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Your opinion of cold letters

Given the job market we are experiencing, do you recommend sending a letter to a business that does not have an advertised position posted? Are cold letters such as this viewed as irritating to the business leaders?

If you recommend sending a letter, should it be very brief merely asking about a job or should it accompany a resume to inform the business of your skills?


Topic Expert
Mark Richards
Title: VP Operations and Finance
Company: VP / CFO - Private Company
(VP Operations and Finance, VP / CFO - Private Company) |

Is a Cold Letter Effective?
A cold letter is generally ineffective because there is not an immediate need to fill, therefore, no reason to look at talent. Also, without a referral or introduction, it is difficult for someone to dedicate time from their day to review the letter (e-mail, etc.)

No Advertised Position - How to get in:
To get into companies with no advertised positions, I have used two steps with success

First, I have looked for 'events' that could trigger need for people with my skill set (new products, funding, acquisition, etc.). I looked at events within the last six months - it's usually a series of small events, not a major one. While that seems like a big window of time, a company may need an extended period to determine what it needs.

Second, I find a way to get a referral or connection to remove the 'cold' - just to give your letter a chance to be read. Remember, regardless of how strong a referral, your letter may go unread.

I think the book "Take the Cold out of Cold Calling" ( by Sam Ritcher is a great tool for finding connections.

Letter versus E-mail:
Use an e-mail, you are more likely to get it read. Letters are good for follow-up. I like to send notes like this on Sunday night, when people begin to scan e-mails on their smartphones in prep for the week, but their Inbox is not jammed.

What's in your letter:
As what to include in the letter it's all about addressing a need. In addition to using your network to get a connection, also seek insight into what's happening in the firm and specifically for the person you want to meet.

Here's what I've included in my e-mail.

1) Should be to a specific person (e.g. CFO)
2) Reference your referral by name (I include in the title of my e-mail)
3) Identify the need that person has from the event (e.g. integration of accounting post-acquisition). When I say need, what's they think about are those tasks they personally need to accomplish to remain successful.
4) In short, mention only background that is relevant to the addressing the need (e.g. I've done 4 integration projects).
5) Ask if they would like to meet, at a minimum you can share insight from your background.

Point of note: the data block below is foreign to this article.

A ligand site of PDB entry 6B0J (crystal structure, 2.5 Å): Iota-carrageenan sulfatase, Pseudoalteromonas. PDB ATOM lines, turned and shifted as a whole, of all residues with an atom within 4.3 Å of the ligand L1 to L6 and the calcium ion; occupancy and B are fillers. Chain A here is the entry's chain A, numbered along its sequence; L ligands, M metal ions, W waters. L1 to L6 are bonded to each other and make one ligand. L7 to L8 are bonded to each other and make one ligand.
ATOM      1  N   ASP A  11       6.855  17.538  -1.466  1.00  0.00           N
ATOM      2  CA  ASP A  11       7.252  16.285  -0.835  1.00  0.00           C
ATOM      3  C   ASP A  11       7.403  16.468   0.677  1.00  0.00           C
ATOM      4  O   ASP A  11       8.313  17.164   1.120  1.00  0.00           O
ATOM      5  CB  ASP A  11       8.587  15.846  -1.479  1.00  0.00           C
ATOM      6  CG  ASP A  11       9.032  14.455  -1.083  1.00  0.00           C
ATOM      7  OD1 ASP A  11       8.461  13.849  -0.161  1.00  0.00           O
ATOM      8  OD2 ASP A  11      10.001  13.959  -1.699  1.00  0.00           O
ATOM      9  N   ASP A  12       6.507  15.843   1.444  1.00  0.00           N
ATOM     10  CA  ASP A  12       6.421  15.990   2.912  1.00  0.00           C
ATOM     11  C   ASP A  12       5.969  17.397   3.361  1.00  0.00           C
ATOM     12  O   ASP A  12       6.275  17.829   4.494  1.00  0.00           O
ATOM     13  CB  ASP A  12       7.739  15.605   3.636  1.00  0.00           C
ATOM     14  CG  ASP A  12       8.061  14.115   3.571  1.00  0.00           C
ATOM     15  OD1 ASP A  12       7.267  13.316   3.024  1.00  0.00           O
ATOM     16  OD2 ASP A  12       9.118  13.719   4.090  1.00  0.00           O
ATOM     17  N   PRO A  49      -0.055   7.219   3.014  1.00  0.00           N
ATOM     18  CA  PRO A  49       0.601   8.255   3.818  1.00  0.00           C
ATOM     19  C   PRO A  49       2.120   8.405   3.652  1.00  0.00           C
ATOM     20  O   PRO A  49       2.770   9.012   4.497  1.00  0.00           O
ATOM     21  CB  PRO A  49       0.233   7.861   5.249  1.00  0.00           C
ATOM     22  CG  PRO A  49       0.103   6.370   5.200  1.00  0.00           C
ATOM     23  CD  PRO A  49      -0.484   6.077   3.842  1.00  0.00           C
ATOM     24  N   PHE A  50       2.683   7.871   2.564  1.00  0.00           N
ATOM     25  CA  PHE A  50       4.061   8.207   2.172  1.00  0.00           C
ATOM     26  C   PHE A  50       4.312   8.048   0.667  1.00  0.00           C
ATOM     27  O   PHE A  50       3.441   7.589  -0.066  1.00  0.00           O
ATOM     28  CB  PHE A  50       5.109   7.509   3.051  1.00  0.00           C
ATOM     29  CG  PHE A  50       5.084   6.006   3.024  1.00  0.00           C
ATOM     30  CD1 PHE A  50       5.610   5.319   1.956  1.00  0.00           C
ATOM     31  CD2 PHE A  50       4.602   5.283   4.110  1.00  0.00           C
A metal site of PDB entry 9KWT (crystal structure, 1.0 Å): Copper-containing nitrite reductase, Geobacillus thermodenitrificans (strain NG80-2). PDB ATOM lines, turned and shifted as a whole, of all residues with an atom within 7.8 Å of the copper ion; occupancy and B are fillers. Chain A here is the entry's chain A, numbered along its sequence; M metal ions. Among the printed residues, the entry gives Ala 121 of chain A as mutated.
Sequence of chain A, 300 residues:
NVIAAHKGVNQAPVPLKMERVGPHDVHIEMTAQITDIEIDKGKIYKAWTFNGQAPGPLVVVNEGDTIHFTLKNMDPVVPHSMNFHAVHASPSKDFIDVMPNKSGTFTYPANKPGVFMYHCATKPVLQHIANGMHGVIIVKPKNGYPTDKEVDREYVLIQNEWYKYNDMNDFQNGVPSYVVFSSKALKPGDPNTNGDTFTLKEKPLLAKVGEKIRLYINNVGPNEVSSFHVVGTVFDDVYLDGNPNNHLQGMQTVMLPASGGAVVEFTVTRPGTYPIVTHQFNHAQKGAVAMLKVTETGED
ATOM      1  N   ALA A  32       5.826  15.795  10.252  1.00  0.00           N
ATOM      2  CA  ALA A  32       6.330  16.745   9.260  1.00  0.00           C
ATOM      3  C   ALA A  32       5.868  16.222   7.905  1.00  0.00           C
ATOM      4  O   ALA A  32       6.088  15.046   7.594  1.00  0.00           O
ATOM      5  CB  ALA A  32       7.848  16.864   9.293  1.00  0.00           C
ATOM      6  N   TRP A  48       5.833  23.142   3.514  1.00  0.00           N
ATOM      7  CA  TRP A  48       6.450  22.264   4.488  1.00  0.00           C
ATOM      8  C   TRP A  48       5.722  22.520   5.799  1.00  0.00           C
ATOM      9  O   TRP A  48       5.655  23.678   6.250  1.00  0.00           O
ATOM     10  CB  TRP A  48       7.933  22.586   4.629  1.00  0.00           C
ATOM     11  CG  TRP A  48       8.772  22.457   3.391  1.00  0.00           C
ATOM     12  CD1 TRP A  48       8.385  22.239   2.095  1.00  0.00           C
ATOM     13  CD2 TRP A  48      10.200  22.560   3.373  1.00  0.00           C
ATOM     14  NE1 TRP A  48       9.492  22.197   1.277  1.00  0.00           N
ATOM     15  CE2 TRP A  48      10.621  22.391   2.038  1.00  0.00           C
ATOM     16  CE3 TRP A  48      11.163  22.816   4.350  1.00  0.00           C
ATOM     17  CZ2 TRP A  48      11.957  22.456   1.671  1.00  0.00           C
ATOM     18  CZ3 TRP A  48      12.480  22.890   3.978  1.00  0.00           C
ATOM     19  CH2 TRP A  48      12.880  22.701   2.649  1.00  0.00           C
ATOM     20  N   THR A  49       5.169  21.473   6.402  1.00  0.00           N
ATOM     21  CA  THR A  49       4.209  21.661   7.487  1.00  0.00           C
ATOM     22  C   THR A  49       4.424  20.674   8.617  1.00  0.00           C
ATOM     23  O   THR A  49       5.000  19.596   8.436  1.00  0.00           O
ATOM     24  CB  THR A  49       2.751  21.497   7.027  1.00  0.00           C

Your objective is have them take a meeting. Give them a compelling reason why to meet - anything more simply gets in the way and diminishes your chances.

Include the URL to your LinkedIn profile instead of a resume and leave out asking for a job. You want to avoid making someone feel like they will have to say "No" to you regarding a job (Who wants to take a meeting like that?)

There's no advertised jobs for a reason, they are not looking. But just because they are not actively looking does not mean they do not have a need to solve. What you want to do with your e-mail and meeting is highlight the need.

While these are generally longer-term plays, the interesting part is very few people use this method to get in - especially when it comes to stringing together several events where the cumulative effect could be significant.

Hope this helps.


Diane McAllister
Title: Partner
Company: Brown Welch McAllister, LLP
(Partner, Brown Welch McAllister, LLP) |

Thank you Mark. This helps a great deal.

Topic Expert
Wayne Spivak
Title: President & CFO
LinkedIn Profile
(President & CFO, |

Mark - You mentioned E-mail versus Snail Mail, with E-mail being more effective.

My jury is out (although I just use e-mail); but this element came up at a networking event and some of the members feel that snail mail is so limited these days that you have a better chance of being read (uniqueness factor).

IMHO, whether you write an e-mail or a letter, brevity is best since most of us just don't have the time or the energy to read War and Peace (great book, except for the epilogues, but I digress).

Topic Expert
Mark Richards
Title: VP Operations and Finance
Company: VP / CFO - Private Company
(VP Operations and Finance, VP / CFO - Private Company) |


The point of uniqueness is well taken, however, it is more difficult to respond. It requires a likely busy person to find your e-mail address and then type it in. Does not sound like much, but unless a letter is very compelling you have a step in the wrong direction in gaining a response - which is the goal.

My rule is help them to help you. I would stick with e-mail - especially when a response is desired.

Regular mail is okay for "Thank You" cards



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